Canine Social Behavior

CHAPTER 4 Canine Social Behavior

Dogs are a social species, like humans. During the selective breeding process, some modifications were made to the group structure. As a result, many of the interactions and problem behaviors of dogs are associated with intercanid relations. From sexual behavior to predatory behavior, from urine marking to mutual grooming, the subtleties for much of the canine daily life are based on social relationships. To complicate this process, humans are accepted as group members, bringing in the factor of interspecies interactions.

Social behaviors start at birth and become more intricate as a puppy gets older. Social learning passes through the stages of socialization, development of dominant-subordinate relationships, behavioral maturation, and group interactions.

The largest and most complete study of the social interactions of the dog was headed by J.P. Scott and J.L. Fuller at Bar Harbour, Maine. These findings were published in a number of scientific articles cited throughout this chapter and in the classic text, Genetics and the Social Behavior of the Dog.290 Any serious student of dog behavior is encouraged to read this text.


The hypothesis that a specific experience will lead to different behavioral results at different periods during the development of an animal is the one on which the existence of critical periods is based.292 The concept of critical periods (also called sensitive periods) means that certain important events must happen in specific time periods or else that learning opportunity is lost.32 It would be expected that one of these critical periods occurs when new social relationships can be easily developed and another when memory becomes consistent.292 Using these types of landmarks, social behavior for dogs has been divided into four time periods: neonatal, transition, socialization, and juvenile.

The neonatal period covers the first 2 weeks of life, from birth until the eyes and ears open.* Because of the immature physical and neurologic state of the puppy at this age, behavior is restricted to infantile patterns—mainly sleeping and nursing. Only a lack of tactile input from the dam or littermates causes a neonatal puppy to become active.165

The transition period is a short time frame starting when the eyes and ears open and during which the locomotor skills change from a crawl to a walk.20,105,284,292 It is a time of rapid neurologic and physical development, when puppies first begin to respond to environmental stimuli.298 This is usually the time that puppies become mobile enough to start leaving the nest box, first notice others, and start eating semisolid foods.

Socialization is the third critical period for a young puppy, It probably is the single most important time in the dog’s life relative to social interaction.32 This period begins at 3 weeks of age, when the puppy becomes capable of seeking nonmaternal social interaction, and it lasts until infantile behavior patterns end and environmental interactions become more attractive than social ones—about 12 weeks of age. A lot of other things happen during this time relative to the maturation of physical, neurologic, and behavioral features. Motor skills mature to allow active interaction and reaction. The nervous system approaches adult-like patterns, and stable learning begins. Evidence exists that events during the socialization period may be critical for other effects, such as attachment to particular places,286 formation of basic food habits,286 development of agile motor skills,97 and reaction to isolation.97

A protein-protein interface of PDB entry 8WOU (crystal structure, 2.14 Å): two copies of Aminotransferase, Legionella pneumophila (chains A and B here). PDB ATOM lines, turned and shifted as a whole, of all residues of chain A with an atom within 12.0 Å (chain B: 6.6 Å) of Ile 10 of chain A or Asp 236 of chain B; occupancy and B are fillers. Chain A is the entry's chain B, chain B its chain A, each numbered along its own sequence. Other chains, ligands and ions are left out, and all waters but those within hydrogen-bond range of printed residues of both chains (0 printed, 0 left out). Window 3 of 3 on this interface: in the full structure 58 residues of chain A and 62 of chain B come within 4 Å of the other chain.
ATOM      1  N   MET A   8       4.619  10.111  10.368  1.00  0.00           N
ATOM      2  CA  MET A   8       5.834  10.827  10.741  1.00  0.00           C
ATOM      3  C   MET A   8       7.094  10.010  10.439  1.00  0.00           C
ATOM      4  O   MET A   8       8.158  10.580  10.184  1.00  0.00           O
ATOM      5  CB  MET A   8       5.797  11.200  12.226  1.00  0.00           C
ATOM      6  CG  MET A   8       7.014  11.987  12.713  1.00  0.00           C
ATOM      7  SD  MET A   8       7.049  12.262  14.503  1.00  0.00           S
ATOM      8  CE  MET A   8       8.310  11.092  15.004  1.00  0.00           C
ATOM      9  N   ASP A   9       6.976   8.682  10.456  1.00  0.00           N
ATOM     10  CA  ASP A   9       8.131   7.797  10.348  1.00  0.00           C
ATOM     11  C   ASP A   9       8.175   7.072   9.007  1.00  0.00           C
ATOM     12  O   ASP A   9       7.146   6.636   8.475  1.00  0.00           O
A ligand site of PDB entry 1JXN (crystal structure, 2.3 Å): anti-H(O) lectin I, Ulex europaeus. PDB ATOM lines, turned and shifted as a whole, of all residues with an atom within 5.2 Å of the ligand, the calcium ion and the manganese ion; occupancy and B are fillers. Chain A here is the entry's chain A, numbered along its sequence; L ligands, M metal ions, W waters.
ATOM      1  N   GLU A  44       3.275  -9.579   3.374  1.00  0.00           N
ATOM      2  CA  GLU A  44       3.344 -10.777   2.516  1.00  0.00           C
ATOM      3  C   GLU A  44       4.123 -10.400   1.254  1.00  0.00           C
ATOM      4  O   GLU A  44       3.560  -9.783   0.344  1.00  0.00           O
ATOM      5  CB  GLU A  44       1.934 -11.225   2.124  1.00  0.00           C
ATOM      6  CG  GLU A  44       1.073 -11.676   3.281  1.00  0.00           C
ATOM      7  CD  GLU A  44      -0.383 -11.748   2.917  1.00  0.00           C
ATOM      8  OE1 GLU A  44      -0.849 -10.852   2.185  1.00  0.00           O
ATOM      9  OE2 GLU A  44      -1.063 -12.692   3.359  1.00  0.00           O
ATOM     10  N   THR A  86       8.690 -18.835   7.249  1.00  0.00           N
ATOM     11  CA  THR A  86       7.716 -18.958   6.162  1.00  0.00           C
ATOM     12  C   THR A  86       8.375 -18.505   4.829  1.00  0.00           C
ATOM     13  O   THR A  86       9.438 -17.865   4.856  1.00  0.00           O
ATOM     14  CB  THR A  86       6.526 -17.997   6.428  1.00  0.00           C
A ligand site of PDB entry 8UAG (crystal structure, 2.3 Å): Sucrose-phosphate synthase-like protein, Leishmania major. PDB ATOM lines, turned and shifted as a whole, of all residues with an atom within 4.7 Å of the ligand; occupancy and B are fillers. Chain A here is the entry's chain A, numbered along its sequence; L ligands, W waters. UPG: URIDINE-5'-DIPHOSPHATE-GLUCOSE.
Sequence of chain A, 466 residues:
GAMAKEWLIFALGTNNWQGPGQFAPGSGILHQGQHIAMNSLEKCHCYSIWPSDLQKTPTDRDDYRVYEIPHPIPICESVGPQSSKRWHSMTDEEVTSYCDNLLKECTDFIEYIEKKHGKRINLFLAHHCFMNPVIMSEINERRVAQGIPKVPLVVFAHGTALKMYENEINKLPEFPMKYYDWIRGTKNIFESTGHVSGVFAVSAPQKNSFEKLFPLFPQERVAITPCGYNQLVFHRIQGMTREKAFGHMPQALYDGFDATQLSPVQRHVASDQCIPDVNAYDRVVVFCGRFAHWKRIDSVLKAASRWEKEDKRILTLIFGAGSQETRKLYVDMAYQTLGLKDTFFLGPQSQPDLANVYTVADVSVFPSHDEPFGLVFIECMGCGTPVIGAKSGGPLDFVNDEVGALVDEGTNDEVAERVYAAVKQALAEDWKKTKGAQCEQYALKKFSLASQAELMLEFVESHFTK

Because the socialization period is so significant, it is important to understand the various types of learning that go on during that time. Rapid brain development and maturation, along with myelination of the spinal cord parallel the social significance of this period.298 The most significant lesson that should occur during this time period is species identification. By raising puppies in solitary isolation, paired isolation, around cats, or around people and then testing at various intervals, investigators have learned much about the importance of puppies being with other dogs and with people. At 3 to 5 weeks of age, puppies will actively approach people who are either familiar or strangers.116,117,197 Eventually puppies will develop an attachment to their owner and approach them in preference to a stranger. In contrast, well-socialized wolf cubs do not show approach differences between known individuals and strangers.310 Five to 8 weeks is considered to be the optimum time to socialize puppies.288 Shortly thereafter, avoidance of strangers begins and slowly escalates until it peaks at 12 to 14 weeks of age.106,116,117 This progressive avoidance helps protect the youngster from predators,106,197 but it can also prevent normal relationships with humans.116